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Offshore Wind is an Economic and Environmental Catastrophe

Offshore Wind is an Economic and Environmental Catastrophe

When it comes to “renewables” wreaking havoc on the environment, wind turbines have stiff competition. For example, over 500,000 square miles of biofuel plantations have already replaced farms and forests to replace a mere 4 percent of transportation fuel. To source raw materials to build “sustainable” batteries, mining operations are scaling up, with no end in sight, in nations with appalling labor conditions and nonexistent environmental regulations. But the worst offender is the wind industry.

America’s wind power industry somehow manages to attract almost no negative coverage in the press, or litigation from environmentalists, despite causing some of the most obvious and tragic environmental catastrophes so far this century. Last August I wrote about the ongoing slaughter of whales off America’s northeast coast thanks to construction of offshore wind turbines:

“When you detonate massive explosives, repeatedly drive steel piles into the ocean floor with a hydraulic hammer, and blast high decibel sonar mapping signals underwater, you’re going to harm animals that rely on sound to orient themselves in the ocean. To say it is mere coincidence that hundreds of these creatures have washed ashore, dead, all of a sudden, during precisely the same months when the blasting and pounding began, is brazen deception.”

Nonetheless, when the story can’t be buried, deception is the strategy. Not one major environmental organization, government watchdog agency, or media outlet has called for a slowdown in industrial offshore wind projects. Instead, they repeatedly claim these allegations are misinformation. And from that paragon of truth, FactCheck.org, we get this: “No Evidence Offshore Wind Development Killing Whales.”

Let’s set aside the obvious negative impact on whale populations of tens of thousands of marine surveying and construction sorties into offshore areas where shipping traffic has never before been concentrated, or the impact of noise and explosions on not one site, such as would be the case with a lone oil rig, but on thousands of sites, each one being prepared for an offshore wind turbine. The destruction wrought by wind turbines extends well beyond what it’s doing to whales.

report just released by a New England fishermen association summarizes research they completed on offshore wind projects. Their findings are stunning. Just the geographic extent of these proposed offshore wind projects is unprecedented. According to the report, “Federal regulators at the Bureau of Ocean Energy Management (BOEM) have designated almost 10 million acres for wind farm surveys and development.” That is over 15,000 square miles.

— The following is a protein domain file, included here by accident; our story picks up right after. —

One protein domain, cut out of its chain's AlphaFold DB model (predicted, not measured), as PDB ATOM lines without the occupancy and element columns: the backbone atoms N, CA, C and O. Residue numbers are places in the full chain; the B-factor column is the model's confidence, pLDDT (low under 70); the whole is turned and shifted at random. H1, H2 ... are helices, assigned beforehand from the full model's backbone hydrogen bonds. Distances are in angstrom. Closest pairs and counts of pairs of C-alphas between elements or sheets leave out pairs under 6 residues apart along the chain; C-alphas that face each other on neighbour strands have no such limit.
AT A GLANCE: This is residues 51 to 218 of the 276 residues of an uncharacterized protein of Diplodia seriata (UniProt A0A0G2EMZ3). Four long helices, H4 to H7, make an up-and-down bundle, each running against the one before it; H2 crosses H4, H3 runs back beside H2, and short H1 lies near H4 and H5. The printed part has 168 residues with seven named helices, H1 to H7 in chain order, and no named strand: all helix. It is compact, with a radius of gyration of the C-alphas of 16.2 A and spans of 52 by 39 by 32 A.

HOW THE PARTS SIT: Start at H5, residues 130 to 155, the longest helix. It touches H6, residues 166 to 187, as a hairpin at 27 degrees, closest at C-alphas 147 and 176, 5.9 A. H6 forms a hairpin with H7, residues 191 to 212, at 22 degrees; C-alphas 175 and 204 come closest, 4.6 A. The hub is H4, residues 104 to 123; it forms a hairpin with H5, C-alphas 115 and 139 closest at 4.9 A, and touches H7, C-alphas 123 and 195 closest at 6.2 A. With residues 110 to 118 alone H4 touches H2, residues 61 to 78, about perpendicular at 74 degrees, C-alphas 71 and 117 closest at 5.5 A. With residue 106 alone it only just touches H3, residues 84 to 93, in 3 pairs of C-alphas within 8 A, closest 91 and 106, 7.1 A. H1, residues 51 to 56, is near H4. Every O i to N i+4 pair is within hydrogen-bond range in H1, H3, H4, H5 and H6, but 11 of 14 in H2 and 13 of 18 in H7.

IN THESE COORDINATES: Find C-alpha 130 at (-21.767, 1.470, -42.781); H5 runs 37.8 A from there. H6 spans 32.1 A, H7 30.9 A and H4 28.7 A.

Not included in that allocation are the corridors where high voltage lines will have to cross the ocean floor to transfer electricity from the turbines to land-based power grids. The report found that “electromagnetic fields (EMFs) emanating from subsea cables appear to produce birth deformities in juvenile lobster.” That’s just the beginning.

The report also found that wind farms “increase sea surface temperatures and alter upper-ocean hydrodynamics in ways scientists do not yet understand,” and “whip up sea sediment and generate highly turbid wakes that are 30-150 meters wide and several kilometers in length, having a major impact on primary production by phytoplankton which are the base of marine food chains.” And there’s more.

Wind turbines “generate operational noise in a low frequency range (less than 700 Hz) with most energy concentrated between 2 and 200 Hz. This frequency range overlaps with that used by fish for communication, mating, spawning, and spatial movement,” and “high voltage direct current undersea cables produce magnetic fields that negatively affect the drifting trajectory of haddock larvae by interfering with their magnetic orientation abilities.” Haddock are “a significant portion of U.S. commercial fish landings and are an important component of the marine food chain.”

Nothing to see here, right?

What’s going on off the coast of New England is being allowed to happen because of disgraceful negligence on the part of America’s environmentalist community. What’s about to happen in California is just as bad, and is proceeding without any organized opposition or serious criticism.

Earlier this year, the federal government leased 583 square miles of deep ocean waters off the coast of California for offshore wind farms. When the first phase of these offshore wind developments are completed, these wind farms will deliver 4.5 gigawatts of “clean” electricity to the California grid. That may sound like a lot of electricity. It’s not.

To begin with, even offshore wind only blows intermittently. The most optimistic projections for the actual yield of these turbines are never more than 50 percent. This means that in terms of baseload power, only 2.25 gigawatts will come from these new offshore wind farms. California’s average electricity consumption is 32 gigawatts (of which only 22 gigawatts are produced in-state), which means if these offshore wind farms are ever completed, they’ll supply a mere 6 percent of California’s current electricity demand – the same amount currently coming from Diablo Canyon, California’s last operating nuclear power plant. But how many turbines will this take, and what will they look like?